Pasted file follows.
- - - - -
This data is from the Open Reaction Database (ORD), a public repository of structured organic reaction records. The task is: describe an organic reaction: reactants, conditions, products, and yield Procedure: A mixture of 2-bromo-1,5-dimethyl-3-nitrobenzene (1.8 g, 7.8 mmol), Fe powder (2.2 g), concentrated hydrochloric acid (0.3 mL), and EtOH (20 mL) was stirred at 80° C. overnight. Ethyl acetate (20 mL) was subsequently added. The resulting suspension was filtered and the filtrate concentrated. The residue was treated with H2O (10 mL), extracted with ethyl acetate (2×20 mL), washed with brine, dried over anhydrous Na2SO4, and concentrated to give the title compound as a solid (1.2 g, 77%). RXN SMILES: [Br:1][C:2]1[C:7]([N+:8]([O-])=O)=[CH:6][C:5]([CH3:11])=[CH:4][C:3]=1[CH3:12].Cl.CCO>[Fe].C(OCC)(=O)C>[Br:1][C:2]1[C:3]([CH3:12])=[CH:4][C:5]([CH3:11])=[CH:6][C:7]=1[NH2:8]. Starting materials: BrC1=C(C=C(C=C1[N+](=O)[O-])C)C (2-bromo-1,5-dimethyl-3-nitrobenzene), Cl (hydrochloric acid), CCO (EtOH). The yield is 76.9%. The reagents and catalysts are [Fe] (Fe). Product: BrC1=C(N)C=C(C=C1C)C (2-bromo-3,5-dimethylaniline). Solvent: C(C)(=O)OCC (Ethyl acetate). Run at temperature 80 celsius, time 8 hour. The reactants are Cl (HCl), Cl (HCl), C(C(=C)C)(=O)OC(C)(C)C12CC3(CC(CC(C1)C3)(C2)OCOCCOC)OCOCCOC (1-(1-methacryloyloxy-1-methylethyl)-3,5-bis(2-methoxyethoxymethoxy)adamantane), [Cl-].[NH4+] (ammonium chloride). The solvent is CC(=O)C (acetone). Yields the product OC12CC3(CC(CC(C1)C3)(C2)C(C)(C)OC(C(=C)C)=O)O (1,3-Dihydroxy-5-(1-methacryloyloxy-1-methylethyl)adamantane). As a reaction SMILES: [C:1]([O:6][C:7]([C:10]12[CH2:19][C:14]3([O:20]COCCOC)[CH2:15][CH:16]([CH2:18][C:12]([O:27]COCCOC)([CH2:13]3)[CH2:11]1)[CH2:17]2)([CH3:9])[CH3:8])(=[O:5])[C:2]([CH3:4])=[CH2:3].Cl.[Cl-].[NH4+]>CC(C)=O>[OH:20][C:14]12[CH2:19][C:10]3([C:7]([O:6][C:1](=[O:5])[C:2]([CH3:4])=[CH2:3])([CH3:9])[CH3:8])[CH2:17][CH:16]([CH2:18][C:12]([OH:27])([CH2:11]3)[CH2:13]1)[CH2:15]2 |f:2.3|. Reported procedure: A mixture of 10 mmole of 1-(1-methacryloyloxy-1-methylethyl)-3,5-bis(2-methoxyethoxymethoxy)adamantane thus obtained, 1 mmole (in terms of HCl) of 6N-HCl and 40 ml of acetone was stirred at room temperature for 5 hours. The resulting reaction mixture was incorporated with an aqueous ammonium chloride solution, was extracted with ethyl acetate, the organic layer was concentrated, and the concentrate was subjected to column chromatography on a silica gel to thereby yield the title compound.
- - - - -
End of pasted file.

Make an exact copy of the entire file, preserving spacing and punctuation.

This data is from the Open Reaction Database (ORD), a public repository of structured organic reaction records. The task is: describe an organic reaction: reactants, conditions, products, and yield Procedure: A mixture of 2-bromo-1,5-dimethyl-3-nitrobenzene (1.8 g, 7.8 mmol), Fe powder (2.2 g), concentrated hydrochloric acid (0.3 mL), and EtOH (20 mL) was stirred at 80° C. overnight. Ethyl acetate (20 mL) was subsequently added. The resulting suspension was filtered and the filtrate concentrated. The residue was treated with H2O (10 mL), extracted with ethyl acetate (2×20 mL), washed with brine, dried over anhydrous Na2SO4, and concentrated to give the title compound as a solid (1.2 g, 77%). RXN SMILES: [Br:1][C:2]1[C:7]([N+:8]([O-])=O)=[CH:6][C:5]([CH3:11])=[CH:4][C:3]=1[CH3:12].Cl.CCO>[Fe].C(OCC)(=O)C>[Br:1][C:2]1[C:3]([CH3:12])=[CH:4][C:5]([CH3:11])=[CH:6][C:7]=1[NH2:8]. Starting materials: BrC1=C(C=C(C=C1[N+](=O)[O-])C)C (2-bromo-1,5-dimethyl-3-nitrobenzene), Cl (hydrochloric acid), CCO (EtOH). The yield is 76.9%. The reagents and catalysts are [Fe] (Fe). Product: BrC1=C(N)C=C(C=C1C)C (2-bromo-3,5-dimethylaniline). Solvent: C(C)(=O)OCC (Ethyl acetate). Run at temperature 80 celsius, time 8 hour. The reactants are Cl (HCl), Cl (HCl), C(C(=C)C)(=O)OC(C)(C)C12CC3(CC(CC(C1)C3)(C2)OCOCCOC)OCOCCOC (1-(1-methacryloyloxy-1-methylethyl)-3,5-bis(2-methoxyethoxymethoxy)adamantane), [Cl-].[NH4+] (ammonium chloride). The solvent is CC(=O)C (acetone). Yields the product OC12CC3(CC(CC(C1)C3)(C2)C(C)(C)OC(C(=C)C)=O)O (1,3-Dihydroxy-5-(1-methacryloyloxy-1-methylethyl)adamantane). As a reaction SMILES: [C:1]([O:6][C:7]([C:10]12[CH2:19][C:14]3([O:20]COCCOC)[CH2:15][CH:16]([CH2:18][C:12]([O:27]COCCOC)([CH2:13]3)[CH2:11]1)[CH2:17]2)([CH3:9])[CH3:8])(=[O:5])[C:2]([CH3:4])=[CH2:3].Cl.[Cl-].[NH4+]>CC(C)=O>[OH:20][C:14]12[CH2:19][C:10]3([C:7]([O:6][C:1](=[O:5])[C:2]([CH3:4])=[CH2:3])([CH3:9])[CH3:8])[CH2:17][CH:16]([CH2:18][C:12]([OH:27])([CH2:11]3)[CH2:13]1)[CH2:15]2 |f:2.3|. Reported procedure: A mixture of 10 mmole of 1-(1-methacryloyloxy-1-methylethyl)-3,5-bis(2-methoxyethoxymethoxy)adamantane thus obtained, 1 mmole (in terms of HCl) of 6N-HCl and 40 ml of acetone was stirred at room temperature for 5 hours. The resulting reaction mixture was incorporated with an aqueous ammonium chloride solution, was extracted with ethyl acetate, the organic layer was concentrated, and the concentrate was subjected to column chromatography on a silica gel to thereby yield the title compound.